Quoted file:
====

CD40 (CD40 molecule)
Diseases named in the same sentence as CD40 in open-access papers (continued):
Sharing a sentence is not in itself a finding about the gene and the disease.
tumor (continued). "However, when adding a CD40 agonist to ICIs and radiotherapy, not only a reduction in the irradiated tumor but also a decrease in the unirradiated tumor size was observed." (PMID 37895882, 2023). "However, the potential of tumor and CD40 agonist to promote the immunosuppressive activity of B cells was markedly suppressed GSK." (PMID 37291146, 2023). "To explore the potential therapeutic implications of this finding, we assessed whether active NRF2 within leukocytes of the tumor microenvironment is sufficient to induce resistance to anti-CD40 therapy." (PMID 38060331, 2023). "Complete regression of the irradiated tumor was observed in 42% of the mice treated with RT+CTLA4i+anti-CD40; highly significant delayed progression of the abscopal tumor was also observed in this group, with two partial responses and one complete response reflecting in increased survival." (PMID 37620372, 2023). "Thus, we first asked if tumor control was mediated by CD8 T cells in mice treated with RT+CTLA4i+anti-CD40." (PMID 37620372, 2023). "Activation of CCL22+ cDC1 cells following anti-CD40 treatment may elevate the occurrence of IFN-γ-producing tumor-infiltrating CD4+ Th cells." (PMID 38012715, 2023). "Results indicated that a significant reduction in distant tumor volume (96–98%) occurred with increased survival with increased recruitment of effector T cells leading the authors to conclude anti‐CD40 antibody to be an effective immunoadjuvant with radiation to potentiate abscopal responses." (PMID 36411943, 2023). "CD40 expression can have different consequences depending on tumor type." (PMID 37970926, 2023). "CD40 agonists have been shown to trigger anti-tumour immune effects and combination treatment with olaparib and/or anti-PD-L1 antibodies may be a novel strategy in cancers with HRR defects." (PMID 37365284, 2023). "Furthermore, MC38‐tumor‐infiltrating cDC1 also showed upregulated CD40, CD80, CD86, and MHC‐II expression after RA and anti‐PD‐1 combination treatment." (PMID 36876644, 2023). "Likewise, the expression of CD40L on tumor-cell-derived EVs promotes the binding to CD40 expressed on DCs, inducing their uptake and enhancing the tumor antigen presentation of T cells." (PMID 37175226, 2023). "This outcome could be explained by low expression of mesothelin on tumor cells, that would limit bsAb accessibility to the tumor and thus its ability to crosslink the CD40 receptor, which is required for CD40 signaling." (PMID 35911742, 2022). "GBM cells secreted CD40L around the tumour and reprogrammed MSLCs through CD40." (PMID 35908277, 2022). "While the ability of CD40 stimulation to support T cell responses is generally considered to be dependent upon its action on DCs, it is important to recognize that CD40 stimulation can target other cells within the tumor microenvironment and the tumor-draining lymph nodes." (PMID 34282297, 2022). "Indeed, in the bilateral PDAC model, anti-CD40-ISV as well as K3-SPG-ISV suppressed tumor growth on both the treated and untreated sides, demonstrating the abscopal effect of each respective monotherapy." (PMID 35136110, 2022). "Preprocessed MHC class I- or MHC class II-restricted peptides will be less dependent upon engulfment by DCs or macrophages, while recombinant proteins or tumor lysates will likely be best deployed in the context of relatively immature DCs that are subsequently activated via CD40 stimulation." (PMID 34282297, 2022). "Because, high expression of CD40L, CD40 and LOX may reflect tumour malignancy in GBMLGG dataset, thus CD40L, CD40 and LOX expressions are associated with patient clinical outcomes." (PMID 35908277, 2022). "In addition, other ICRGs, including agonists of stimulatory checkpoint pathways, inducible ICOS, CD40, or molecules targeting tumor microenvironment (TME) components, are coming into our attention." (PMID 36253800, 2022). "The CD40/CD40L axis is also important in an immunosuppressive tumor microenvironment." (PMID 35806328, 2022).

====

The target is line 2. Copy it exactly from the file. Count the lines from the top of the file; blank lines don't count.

Diseases named in the same sentence as CD40 in open-access papers (continued):